Please Re-lease Me: Handling lease renewals from a position of strength
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Please Re-lease Me: Handling lease renewals from a position of strength

We all know to expect death and taxes, but tenants can add one more thing to that list: lease renewals.

A lease begins to expire the day it's signed. Yet, how often have you found yourself scrambling to negotiate a renewal in the last couple of months or weeks before the last day? If you're waiting until the last minute to make the critical decision about renewing, and on what terms, you're clearly not dealing from a position of strength.

What follows are several renewal strategies that will help you deal with your landlord from a position of strength. For the sake of clarity, we'll divide this into two sections: 1) terms and conditions to try to include in your original lease; and, 2) actions to be taken during the term of your lease. However, we cannot stress enough that both strategies must be considered together to form a comprehensive renewal strategy that should be implemented for every lease in your portfolio.

1) Original lease strategies

The terms and conditions you negotiate in your original lease will dramatically affect your renewal. Certainly, concessions are difficult in A centers or malls (malls with $350 in sales per square foot). Still, there are a number of provisions you should try to obtain for the original lease that will greatly improve your bargaining power during renewal negotiations:

a) Option. The option to renew is generally a privilege reserved for the large chains (where the right to remain in the mall is guaranteed in the original lease.) A more realistic option for most retailers is to include a "rents-to-be-negotiated" clause, which means the landlord agrees to negotiate your renewal in good faith. This protects you from being threatened with a move to a mall's dead zone or from unreasonable demands.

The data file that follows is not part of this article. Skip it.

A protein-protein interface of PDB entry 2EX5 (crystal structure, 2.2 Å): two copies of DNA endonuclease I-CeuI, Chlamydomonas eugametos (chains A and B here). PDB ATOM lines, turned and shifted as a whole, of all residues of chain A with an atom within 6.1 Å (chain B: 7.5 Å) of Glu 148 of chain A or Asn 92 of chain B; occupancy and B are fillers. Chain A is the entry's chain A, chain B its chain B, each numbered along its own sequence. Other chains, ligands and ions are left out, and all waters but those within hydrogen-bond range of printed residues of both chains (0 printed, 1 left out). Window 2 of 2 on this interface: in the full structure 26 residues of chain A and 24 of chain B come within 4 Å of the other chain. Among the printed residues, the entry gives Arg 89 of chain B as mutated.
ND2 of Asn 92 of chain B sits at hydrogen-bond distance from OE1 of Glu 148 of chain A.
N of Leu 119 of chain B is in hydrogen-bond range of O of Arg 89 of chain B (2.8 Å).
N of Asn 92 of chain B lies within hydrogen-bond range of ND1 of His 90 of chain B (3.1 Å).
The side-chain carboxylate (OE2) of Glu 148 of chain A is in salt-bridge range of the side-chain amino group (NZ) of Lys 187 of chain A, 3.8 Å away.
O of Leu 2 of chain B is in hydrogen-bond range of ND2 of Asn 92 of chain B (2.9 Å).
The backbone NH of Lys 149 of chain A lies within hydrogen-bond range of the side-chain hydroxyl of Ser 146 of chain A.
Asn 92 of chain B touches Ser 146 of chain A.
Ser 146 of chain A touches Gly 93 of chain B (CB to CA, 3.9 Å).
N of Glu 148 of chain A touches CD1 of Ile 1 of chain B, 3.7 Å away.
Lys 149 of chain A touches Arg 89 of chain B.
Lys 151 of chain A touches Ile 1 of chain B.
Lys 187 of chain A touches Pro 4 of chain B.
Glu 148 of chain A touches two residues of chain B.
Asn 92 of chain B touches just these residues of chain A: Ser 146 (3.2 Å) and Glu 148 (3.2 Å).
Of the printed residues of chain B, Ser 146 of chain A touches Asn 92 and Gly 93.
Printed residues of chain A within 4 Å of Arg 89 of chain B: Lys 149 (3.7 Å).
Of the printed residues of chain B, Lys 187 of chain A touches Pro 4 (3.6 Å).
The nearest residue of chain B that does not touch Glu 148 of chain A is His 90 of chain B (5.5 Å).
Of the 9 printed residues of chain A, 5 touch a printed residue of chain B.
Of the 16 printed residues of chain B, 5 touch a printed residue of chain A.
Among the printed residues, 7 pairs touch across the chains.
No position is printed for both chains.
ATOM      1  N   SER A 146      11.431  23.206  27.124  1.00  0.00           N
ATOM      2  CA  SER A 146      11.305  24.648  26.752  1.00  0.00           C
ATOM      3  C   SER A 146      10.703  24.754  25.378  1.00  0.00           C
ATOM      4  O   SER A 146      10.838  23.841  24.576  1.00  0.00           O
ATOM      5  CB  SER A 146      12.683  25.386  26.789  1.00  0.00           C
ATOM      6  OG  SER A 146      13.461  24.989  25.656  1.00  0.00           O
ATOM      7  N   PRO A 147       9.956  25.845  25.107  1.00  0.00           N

An option to renew "at market" rent is another possibility. Scott Moffitt, vice president of franchising and development for Church's Chicken, stresses that: "Retailers and QSR tenants must remember that the landlord owns the property, and is in no way obligated to renew your lease unless there is something in the lease to the contrary." Options are hard to get, but not impossible.

b) Flat rent. The traditional step-up rent, with amounts increasing over the lease term, helps your cash flow when you open a store. However, it can hurt you at renewal time. Take the following example: Assume your rent is $3 per square foot for the first five years, and $10 for the next five years. Your landlord then demands a 20 percent increase at renewal on your final rent ($10). Your starting renewal rent would be $12. Flat rent means you pay one amount for the entire term of the original lease, say $8. The rent is higher up front, which may cause cash flow problems. However, at renewal the 20 percent increase makes the rent only $9.60. You can play with the numbers, but clearly flat rent can pay off in the long term.

c) End of lease date. Everyone (particularly retailers trying to take advantage of Christmas shopping) wants to open a store in November or December. Unfortunately, 10 years later you will be renewing during the height of the Christmas season--hardly the best time to devote precious resources to the task. Why not include a provision that allows you to renew in July or January? The landlord is not put out, and it allows you time to focus on the renewal when business is slower.